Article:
Keelby

Keelby is referred to in the Domesday Book as Chelebi, a Viking name meaning ridge valley.  A small Cistercian nunnery was established around 1170 at Nun Cotham, the remains of which are to be found on the outskirts of the present village and cared for by English Heritage. 

The largest and oldest building in the village is St Bartholomew’s Church, most of which is about 800 years old with parts dating back to possibly the 12th / 13th century.  Close to the Church is another ancient building, a rare survival of a mediaeval hall built in chalk around the mid 14th century or possibly earlier and now part of a private dwelling. 

When the first census was taken in 1801 there were 313 people in Keelby living in 58 houses.  By 1851 the population had risen to 859, settling to 650 by 1939.  The majority of people at this time were employed on the land, in service or as trades’ people.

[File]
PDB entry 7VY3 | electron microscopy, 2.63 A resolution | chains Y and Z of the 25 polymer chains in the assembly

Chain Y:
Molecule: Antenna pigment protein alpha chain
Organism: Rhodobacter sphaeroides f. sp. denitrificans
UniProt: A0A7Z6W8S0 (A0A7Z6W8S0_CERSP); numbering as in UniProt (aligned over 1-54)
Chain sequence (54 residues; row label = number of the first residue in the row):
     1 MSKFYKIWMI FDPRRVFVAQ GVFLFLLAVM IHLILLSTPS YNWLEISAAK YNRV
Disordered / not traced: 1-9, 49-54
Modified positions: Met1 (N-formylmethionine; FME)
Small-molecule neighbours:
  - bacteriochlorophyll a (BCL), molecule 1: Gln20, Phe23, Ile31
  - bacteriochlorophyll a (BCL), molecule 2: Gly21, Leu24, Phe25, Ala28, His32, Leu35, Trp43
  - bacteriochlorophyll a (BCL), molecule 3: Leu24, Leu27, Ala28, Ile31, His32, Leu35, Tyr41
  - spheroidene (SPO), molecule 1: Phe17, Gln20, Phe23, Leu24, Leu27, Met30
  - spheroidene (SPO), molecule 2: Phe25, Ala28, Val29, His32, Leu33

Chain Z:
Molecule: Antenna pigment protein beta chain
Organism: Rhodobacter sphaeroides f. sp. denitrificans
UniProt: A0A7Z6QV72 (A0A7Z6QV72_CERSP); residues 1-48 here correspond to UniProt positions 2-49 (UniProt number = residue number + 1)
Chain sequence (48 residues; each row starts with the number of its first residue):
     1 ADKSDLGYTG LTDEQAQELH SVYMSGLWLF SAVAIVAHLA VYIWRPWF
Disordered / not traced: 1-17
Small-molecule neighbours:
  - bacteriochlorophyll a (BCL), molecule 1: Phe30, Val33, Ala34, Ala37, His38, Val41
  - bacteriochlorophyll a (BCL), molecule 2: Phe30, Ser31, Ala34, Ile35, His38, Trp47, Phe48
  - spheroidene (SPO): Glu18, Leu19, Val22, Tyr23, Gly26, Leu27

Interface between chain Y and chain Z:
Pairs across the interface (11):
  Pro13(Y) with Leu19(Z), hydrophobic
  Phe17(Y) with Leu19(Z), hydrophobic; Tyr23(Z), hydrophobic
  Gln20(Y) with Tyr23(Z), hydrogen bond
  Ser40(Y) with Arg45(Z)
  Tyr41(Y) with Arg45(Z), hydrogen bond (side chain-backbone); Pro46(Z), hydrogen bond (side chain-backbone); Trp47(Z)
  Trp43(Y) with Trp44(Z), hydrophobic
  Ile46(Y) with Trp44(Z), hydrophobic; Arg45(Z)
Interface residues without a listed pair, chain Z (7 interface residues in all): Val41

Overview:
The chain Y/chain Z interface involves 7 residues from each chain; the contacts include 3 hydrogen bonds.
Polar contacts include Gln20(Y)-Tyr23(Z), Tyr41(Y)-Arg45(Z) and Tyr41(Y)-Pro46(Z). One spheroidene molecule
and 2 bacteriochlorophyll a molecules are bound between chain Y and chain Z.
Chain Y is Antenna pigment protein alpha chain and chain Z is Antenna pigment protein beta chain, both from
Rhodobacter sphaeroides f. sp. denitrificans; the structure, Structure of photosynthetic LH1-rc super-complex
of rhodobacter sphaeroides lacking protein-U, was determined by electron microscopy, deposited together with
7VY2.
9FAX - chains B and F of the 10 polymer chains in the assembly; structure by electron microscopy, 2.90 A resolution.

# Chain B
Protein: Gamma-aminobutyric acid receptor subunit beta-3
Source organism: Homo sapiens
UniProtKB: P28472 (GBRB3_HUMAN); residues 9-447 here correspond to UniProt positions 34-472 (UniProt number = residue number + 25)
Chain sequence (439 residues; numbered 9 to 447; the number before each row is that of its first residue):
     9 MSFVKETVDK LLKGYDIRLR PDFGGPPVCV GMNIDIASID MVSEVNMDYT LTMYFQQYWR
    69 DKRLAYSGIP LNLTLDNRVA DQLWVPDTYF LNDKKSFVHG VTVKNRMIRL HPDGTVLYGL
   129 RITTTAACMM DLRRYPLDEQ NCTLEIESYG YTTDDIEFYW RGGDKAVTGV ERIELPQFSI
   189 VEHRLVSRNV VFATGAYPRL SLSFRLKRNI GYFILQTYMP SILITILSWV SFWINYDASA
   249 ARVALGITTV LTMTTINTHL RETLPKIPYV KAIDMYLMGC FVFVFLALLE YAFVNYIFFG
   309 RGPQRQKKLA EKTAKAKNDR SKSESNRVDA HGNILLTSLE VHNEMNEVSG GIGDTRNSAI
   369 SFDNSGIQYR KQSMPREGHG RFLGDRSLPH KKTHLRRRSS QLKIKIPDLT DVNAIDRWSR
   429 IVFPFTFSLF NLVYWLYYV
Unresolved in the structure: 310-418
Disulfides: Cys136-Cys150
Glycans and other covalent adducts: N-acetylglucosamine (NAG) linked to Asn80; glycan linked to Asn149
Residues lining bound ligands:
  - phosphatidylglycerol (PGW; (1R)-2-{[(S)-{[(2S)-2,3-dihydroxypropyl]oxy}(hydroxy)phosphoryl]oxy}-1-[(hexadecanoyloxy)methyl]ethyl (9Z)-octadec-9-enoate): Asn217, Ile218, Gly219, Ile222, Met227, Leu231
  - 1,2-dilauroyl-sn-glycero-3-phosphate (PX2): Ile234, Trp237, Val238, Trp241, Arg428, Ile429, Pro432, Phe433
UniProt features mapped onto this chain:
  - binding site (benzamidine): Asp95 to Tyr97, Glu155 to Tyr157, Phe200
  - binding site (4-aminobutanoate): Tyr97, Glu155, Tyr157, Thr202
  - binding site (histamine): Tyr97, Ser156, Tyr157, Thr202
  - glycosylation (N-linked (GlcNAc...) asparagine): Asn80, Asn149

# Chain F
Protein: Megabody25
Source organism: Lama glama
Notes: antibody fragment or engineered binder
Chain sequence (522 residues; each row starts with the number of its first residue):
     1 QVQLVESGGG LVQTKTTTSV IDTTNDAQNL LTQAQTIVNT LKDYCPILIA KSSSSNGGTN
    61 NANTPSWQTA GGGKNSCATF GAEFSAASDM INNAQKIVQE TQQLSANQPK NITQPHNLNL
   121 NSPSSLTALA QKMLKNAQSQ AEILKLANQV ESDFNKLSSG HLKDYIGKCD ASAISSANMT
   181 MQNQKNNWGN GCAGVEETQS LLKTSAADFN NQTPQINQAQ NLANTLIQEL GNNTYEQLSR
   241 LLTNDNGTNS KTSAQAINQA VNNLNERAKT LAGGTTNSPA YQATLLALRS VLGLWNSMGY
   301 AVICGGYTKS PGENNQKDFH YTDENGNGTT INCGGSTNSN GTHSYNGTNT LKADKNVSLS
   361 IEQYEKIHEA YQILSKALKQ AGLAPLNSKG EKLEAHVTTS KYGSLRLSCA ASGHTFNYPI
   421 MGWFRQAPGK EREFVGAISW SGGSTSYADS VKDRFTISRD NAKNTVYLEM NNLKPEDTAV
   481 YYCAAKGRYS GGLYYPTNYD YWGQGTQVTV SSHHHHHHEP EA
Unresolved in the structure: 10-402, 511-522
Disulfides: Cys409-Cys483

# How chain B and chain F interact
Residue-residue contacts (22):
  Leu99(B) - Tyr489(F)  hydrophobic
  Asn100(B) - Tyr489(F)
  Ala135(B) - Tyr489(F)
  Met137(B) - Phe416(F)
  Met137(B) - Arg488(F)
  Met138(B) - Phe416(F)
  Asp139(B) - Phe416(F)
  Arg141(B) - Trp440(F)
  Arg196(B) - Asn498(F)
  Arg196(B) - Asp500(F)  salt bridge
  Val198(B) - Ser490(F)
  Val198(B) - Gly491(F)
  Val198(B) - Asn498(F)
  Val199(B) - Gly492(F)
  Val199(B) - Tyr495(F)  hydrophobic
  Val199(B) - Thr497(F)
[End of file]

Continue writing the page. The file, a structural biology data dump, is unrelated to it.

Until World War II, Keelby was largely a self-sufficient village that also served the needs of smaller nearby villages.  Since 1945 the village has seen many changes.  The population has risen to over 2000, with the largest growth seen in the 1970s and 80s when several modern estates were built. 

Post war – because of changes in agricultural practice, the development of Immingham as a major port and the establishment of the Humber Bank factories – Keelby has become much more of a dormitory village with people travelling out to work, shop and socialise.  However, when compared with many other villages, it is still well served by shops, trades people and community organisations. 

The village has always had a fairly mobile population; even in 1881 less than half the population had actually been born in the village, although many came from nearby villages.  Another large source of immigration was, as now, from Yorkshire.  Today there are people from all parts of Britain and beyond who have made Keelby their home.

Source:  Keelby Parish Plan 2008 “Towards the Future”.